the Value of the BMI Measurement
Body Mass Index (BMI) is a frequently used measurement for assessing weight in adults. BMI uses a mathematical equation based on a person’s height and weight.
BMI is one of the best methods for population assessment of overweight and obesity. It is frequently used because it is a good predictor of an individual’s risk of developing a variety of different diseases and health problems related to excess body weight. A high BMI is a risk factor for heart disease. Most health care professionals will use BMI as a reasonable means of identifying if a person is carrying excess weight. Individuals are usually put into the following categories:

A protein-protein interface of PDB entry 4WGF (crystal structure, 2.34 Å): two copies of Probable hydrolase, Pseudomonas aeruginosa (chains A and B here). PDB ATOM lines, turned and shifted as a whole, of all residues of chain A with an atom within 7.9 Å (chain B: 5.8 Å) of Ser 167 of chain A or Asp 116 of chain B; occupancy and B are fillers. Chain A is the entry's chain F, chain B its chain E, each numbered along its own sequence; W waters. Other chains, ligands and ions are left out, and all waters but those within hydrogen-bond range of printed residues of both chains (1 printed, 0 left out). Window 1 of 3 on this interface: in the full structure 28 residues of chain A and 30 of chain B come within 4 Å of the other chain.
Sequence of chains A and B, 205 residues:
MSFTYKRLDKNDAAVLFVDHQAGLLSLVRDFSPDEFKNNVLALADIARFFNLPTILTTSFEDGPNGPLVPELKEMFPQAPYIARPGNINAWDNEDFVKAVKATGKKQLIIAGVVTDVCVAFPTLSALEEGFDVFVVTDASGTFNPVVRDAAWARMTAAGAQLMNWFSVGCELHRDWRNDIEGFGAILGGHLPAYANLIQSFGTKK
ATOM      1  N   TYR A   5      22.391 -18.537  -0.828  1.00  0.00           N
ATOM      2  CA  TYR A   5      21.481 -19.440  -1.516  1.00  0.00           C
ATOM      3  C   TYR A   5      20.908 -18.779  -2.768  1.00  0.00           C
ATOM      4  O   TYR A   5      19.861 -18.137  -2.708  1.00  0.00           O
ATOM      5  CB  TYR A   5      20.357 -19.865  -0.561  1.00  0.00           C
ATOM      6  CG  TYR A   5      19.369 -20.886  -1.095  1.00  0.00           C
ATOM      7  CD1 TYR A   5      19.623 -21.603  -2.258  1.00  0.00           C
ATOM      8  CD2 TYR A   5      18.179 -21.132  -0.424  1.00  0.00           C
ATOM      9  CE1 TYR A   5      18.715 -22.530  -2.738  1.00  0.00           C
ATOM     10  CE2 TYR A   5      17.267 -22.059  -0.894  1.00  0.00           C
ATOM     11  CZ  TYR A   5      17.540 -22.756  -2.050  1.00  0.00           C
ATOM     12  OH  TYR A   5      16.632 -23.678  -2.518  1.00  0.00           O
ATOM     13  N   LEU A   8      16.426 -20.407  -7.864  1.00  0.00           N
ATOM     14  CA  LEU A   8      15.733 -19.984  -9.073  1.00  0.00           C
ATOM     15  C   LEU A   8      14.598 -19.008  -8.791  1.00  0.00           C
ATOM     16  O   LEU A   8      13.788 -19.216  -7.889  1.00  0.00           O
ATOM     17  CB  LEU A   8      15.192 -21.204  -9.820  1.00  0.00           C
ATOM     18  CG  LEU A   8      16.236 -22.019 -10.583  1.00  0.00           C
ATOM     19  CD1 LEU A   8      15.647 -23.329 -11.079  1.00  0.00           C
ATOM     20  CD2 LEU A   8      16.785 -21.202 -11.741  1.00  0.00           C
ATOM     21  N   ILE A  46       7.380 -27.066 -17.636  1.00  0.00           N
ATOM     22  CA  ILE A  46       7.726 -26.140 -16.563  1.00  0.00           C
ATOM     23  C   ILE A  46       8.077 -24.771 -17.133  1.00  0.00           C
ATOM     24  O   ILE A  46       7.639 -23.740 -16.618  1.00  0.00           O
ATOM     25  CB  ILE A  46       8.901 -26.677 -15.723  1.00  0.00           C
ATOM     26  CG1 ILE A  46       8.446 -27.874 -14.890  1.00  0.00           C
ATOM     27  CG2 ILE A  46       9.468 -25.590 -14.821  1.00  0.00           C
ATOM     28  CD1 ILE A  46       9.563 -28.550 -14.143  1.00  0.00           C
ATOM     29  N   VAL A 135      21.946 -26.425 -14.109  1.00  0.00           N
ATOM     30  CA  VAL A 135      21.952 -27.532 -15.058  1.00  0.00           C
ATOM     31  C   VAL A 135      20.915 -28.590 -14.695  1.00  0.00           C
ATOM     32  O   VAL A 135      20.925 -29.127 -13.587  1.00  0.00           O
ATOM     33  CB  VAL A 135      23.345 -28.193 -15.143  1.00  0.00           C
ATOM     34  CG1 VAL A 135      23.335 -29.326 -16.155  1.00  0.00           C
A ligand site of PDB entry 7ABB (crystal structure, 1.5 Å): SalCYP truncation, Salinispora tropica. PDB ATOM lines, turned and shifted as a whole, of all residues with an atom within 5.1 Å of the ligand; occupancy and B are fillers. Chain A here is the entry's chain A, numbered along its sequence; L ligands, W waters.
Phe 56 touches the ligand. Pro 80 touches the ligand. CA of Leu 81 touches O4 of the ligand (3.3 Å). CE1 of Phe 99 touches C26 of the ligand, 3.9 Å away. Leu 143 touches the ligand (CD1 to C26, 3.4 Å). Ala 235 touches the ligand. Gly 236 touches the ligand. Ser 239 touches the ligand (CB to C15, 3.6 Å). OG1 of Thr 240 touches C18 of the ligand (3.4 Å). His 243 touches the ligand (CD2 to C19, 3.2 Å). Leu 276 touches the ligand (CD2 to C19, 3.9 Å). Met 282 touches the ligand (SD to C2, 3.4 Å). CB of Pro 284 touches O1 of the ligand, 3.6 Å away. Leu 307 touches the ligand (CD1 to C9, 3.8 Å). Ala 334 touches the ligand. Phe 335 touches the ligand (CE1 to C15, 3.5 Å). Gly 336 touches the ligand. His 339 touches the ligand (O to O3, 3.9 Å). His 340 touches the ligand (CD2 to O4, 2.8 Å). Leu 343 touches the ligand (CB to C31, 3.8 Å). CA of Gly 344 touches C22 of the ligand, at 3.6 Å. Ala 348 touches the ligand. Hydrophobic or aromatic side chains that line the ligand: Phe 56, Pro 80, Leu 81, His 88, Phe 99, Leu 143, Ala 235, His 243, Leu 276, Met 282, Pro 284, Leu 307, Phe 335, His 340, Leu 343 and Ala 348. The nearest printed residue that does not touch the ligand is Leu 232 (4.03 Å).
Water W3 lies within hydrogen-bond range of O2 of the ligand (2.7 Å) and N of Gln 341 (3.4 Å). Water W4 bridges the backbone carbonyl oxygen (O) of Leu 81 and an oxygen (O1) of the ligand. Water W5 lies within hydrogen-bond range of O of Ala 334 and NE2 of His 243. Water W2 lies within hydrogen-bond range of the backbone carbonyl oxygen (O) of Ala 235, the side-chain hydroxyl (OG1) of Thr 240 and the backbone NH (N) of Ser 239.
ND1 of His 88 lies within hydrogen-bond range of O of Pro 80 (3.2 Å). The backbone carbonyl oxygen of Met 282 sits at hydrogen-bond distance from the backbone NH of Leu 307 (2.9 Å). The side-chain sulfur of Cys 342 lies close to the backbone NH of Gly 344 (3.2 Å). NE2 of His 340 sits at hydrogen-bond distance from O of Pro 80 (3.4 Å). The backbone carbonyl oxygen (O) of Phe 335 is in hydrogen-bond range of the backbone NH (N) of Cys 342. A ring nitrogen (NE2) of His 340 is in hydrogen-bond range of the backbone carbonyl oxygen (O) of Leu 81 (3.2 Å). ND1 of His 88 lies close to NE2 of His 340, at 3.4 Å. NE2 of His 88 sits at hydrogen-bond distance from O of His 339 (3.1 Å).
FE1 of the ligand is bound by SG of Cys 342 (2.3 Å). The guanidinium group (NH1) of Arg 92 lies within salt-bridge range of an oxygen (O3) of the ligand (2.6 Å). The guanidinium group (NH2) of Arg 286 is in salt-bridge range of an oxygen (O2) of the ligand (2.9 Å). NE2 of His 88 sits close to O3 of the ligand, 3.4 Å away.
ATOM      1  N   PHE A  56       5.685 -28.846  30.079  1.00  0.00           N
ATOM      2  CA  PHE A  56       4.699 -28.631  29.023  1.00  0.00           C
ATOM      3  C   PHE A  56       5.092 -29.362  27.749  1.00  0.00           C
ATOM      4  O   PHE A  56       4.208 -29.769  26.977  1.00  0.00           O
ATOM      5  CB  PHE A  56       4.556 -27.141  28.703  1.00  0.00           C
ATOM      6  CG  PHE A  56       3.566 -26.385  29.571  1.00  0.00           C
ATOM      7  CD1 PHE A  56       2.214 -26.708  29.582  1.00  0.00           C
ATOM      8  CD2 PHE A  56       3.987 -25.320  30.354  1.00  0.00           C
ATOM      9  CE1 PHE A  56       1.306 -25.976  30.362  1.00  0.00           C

Under 18.5 = Underweight
18.5-24.9 = Normal
25-29.9 = Overweight
Over 30 = Obese
It is important to remember that BMI is a screening tool, not a diagnostic tool. For example, if someone has a high BMI other risk assessments must also be done to determine if excess weight is a health risk. Those other assessments may include a family history, and an assessment of eating and activity habits.
BMI does have some limitations. BMI does not take into consideration the difference between excess fat and muscle. As a result, fit individuals with a high proportion of muscle tissue can be categorized as overweight. However, the percentage of those individuals in the average population tends to be small.
For more information about BMI, visit the following web pages from the National Heart, Lung, and Blood Institute: